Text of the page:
Frank Snepp, a former top CIA analyst, now a Peabody-Award winning journalist, specializes in national security issues. His CIA memoir, Decent Interval, triggered a landmark U.S. Supreme Court ruling.
Yesterday, in Part One of this essay, I explored how Paul Manafort and Michael Cohen, while top advisers to Donald Trump, conceived two backdoor takeover schemes for Ukraine, ready-made for Vladimir Putin, that have come back to haunt. These plans envision a Russia-controlled enclave in eastern Ukraine which bears an eerie similarity to what Putin is now trying to establish militarily. The hidden inspiration behind Manafort’s scenario was a shadowy business associate, Konstantin Kilimnik, identified by U.S. intelligence authorities as a well-placed Russian spy.
Now in Part Two, I examine what happened to these backdoor gambits, their current relevance, and how Trump, having failed to make them work initially, tried to compensate Putin by weakening Ukraine’s military defenses.
Was Trump trying all along to repay Putin for his election help in 2016? That is one of the ugly mysteries lurking at the edges of this tale of Ukraine’s martyrdom.
Peace Plans, Extortion, Escape and Collusion
One of the more interesting aspects of Konstantin Kilimnik’s final draft is its timestamp. Why did he and Paul Manafort, Trump’s disgraced former campaign manager, choose early February 2018 to unveil it?
Simple answer: It was their last best chance. The clock was running out on any peace bargain. The Ukrainian presidency would be up for grabs in a year, and it was highly unlikely that, as the election approached, any viable candidate would be willing to embrace a controversial peace deal favorable to Putin, especially given surging pro-western sentiment in the country. Thus, if the Manafort-Kilimnik proposal didn’t gain traction now, it might never do so.
But scoring a win was never going to be easy—Manafort and Kilimnik knew that—and a series of complicated events was already unfolding that would upstage all further lobbying for the peace deal and give Trump and then-President Petro Poroshenko something of far greater immediacy to worry about.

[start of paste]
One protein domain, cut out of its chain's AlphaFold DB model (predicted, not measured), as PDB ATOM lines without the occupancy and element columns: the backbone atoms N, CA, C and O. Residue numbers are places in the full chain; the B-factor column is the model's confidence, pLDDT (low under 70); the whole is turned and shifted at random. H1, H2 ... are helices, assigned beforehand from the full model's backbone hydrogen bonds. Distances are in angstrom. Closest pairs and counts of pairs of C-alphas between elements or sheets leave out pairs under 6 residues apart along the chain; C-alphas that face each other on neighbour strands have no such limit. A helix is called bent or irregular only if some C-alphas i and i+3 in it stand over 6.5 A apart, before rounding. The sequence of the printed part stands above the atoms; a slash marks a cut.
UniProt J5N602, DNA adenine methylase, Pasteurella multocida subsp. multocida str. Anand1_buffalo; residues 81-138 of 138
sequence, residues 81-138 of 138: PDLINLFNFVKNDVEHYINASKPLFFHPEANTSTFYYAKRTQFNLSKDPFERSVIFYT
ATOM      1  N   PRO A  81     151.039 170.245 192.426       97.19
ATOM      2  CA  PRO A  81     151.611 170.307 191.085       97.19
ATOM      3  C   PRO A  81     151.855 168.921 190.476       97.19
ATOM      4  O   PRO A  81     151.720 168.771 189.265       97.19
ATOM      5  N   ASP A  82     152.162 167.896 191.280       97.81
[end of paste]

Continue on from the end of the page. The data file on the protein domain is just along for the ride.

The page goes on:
Just a few weeks before, on October 30, 2017, Manafort had been indicted in a U.S. federal court on charges of money laundering and failing to register as a foreign agent, among other things. Much of the evidence against him had been dredged up and funneled to Mueller by muckrakers in Ukraine, official and private, and was now being re-investigated by President Poroshenko’s prosecutor general, Yuriy Lutsenko. Trump (and Manafort) had every reason to want that investigation shut down and an end to cooperation with Mueller. And, as reported by The New York Times, Poroshenko had every reason to want to do Trump some favors.
The incentive was an urgently needed U.S. arms package of 211 Javelin missiles and their launchers, slated to be delivered to Ukraine. By late fall, at about the time of the Manafort indictment, Trump had begun dragging his feet on the transfer.
The public story, amplified in subsequent press reporting, was that he was irked by corruption in Ukraine and wanted the handover to be a sale, not a gift, in keeping with his mantra about strategic partners paying their own way.
But the real reason, according to speculation in Kyiv and Washington, was that Trump was trying to force a shutdown of Ukraine’s case against Manafort, using the Javelin holdback as leverage.
The veracity of this story would never be determined; neither Mueller nor the Senate investigators delved deeply into it. But the unspooling sequence of events argued strongly that extortion was in the air.
Only after much dithering did Trump’s Pentagon finally approve the sale of the Javelins. The dotted line was signed around Christmas, 2017. But it would take nearly three months, until the following March, for the sale to be finalized, and deliveries wouldn’t be completed until May.